On Nov. 23, a U.S. Court of Appeals for the Ninth Circuit judge in Pasadena issued a ruling that will allow an African-American entrepreneur to continue pursuing a racial discrimination lawsuit against Charter Communications and Comcast.
You know that racial discrimination is illegal in the workplace, but did you know that discrimination based on skin color is also prohibited? A lot of times, the two clearly overlap, as skin color is one primary indicator of a person's race. However, it is important to remember that they are not necessarily the same in all situations.
Regardless of the company you work for, the industry or your position, you should never run into issues as the result of your religion. Unfortunately, religious discrimination remains a problem throughout the country.
As the victim of workplace discrimination, you may be surprised at the way you're being treated.
There are literally dozens of ways a person could be discriminated against in the workplace. From being called names for having a disability to dealing with sexist customers, it would be difficult to name the possibilities.
As a woman in the workplace, one of your fears may be that you could lose your job because you want to start a family. Pregnancy is, fortunately, protected under the U.S. Equal Employment Opportunity Commission's (EEOC's) laws and regulations. Federal law bans employers from making decisions about hiring or firing as a result of your pregnancy or intention to have a family in the future. Employers can't ask you about your plans in an interview and may not use your plans against you in the workplace.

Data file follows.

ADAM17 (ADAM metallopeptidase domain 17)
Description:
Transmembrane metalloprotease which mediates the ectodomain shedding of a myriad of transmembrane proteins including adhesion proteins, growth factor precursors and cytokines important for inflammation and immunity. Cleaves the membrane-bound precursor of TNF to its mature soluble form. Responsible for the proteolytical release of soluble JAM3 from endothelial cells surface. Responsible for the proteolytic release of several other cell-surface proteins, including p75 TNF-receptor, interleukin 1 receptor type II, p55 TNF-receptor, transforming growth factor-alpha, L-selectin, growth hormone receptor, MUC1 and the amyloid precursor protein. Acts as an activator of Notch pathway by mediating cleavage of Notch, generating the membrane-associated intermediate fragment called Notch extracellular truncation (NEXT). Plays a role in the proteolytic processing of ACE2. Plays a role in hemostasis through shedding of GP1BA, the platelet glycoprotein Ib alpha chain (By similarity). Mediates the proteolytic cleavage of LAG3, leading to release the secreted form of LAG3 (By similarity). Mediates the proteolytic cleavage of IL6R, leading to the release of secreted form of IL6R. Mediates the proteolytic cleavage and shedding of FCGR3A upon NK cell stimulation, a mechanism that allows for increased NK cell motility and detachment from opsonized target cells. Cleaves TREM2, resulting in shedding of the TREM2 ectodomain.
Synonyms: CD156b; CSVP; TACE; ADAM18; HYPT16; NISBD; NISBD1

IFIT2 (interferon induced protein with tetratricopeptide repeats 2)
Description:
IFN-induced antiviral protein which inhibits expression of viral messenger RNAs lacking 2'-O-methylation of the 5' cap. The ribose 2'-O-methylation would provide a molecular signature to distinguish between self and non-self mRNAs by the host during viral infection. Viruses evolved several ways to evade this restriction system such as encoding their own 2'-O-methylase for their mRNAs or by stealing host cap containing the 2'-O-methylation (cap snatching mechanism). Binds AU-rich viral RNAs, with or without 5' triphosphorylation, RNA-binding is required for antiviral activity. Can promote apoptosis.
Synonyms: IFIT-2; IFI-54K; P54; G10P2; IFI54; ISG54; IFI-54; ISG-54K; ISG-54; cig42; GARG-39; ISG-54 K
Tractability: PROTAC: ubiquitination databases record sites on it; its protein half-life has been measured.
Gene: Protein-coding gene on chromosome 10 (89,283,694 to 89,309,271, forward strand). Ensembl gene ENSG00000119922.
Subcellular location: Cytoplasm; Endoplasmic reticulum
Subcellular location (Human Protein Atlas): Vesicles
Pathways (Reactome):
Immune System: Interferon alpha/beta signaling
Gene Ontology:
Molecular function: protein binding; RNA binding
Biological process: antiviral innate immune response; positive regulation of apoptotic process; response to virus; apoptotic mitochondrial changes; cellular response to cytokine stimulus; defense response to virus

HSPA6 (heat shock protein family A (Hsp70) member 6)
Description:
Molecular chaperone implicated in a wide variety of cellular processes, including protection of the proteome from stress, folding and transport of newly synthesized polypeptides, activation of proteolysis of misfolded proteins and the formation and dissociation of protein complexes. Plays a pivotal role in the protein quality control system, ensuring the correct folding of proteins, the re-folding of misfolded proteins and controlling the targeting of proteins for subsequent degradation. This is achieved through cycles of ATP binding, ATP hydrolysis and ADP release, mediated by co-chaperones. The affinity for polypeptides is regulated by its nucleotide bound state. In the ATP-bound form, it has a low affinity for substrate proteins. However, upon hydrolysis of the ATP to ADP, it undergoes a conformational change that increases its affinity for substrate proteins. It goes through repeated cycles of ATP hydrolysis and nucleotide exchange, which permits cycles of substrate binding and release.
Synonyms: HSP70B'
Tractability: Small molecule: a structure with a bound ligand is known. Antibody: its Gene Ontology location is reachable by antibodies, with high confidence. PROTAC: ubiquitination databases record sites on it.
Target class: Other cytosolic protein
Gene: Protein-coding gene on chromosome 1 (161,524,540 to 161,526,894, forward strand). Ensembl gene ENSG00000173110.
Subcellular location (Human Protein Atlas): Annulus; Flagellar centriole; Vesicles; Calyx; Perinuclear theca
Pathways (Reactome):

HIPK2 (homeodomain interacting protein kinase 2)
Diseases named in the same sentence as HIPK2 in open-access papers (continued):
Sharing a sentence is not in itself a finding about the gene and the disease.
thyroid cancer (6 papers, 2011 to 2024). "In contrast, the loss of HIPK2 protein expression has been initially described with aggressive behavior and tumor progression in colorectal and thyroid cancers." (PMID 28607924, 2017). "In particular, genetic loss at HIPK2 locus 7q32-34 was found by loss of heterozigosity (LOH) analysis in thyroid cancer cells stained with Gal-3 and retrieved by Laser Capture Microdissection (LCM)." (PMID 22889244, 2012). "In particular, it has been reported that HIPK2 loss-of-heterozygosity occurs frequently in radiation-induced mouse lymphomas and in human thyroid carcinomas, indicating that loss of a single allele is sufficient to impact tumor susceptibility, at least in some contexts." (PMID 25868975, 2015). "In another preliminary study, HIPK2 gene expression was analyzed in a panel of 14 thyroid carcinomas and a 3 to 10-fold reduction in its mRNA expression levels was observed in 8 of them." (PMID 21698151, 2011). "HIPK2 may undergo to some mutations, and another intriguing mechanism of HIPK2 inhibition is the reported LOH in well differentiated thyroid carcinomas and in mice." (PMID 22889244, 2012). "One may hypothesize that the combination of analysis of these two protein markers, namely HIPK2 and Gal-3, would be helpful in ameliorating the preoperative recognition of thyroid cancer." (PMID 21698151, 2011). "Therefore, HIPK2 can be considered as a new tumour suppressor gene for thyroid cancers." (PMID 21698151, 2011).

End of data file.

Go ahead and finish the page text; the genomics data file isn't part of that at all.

According to an April 8 report, men make up around one in five of those who complain to the Equal Employment Opportunity Commission (EEOC) with workplace sexual harassment concerns. People often assume that women are the only people who deal with workplace sexual harassment, but it's simply not the truth. Even men can deal with these issues.
When you're taking a medication that helps you function better, you expect to go to work and participate like on any other day. As long as you have no symptoms that make you a danger to yourself or others, there's no problem, right? That's not always the case.
If there's a problem in the workplace, it's your employer's job to do something about it. For instance, if there's a customer who continually comes into the store and sexually harasses you, the manager or owner of the business should stop that person from coming into the store or take you out of harm's way when the person is shopping with the location.
Workplace discrimination can quickly make a once-promising job into a horrifying situation to work in. Workplace discrimination happens to people from all walks of life, from pregnant women to homosexual workers. It's against the law to discriminate, yet many employers do so.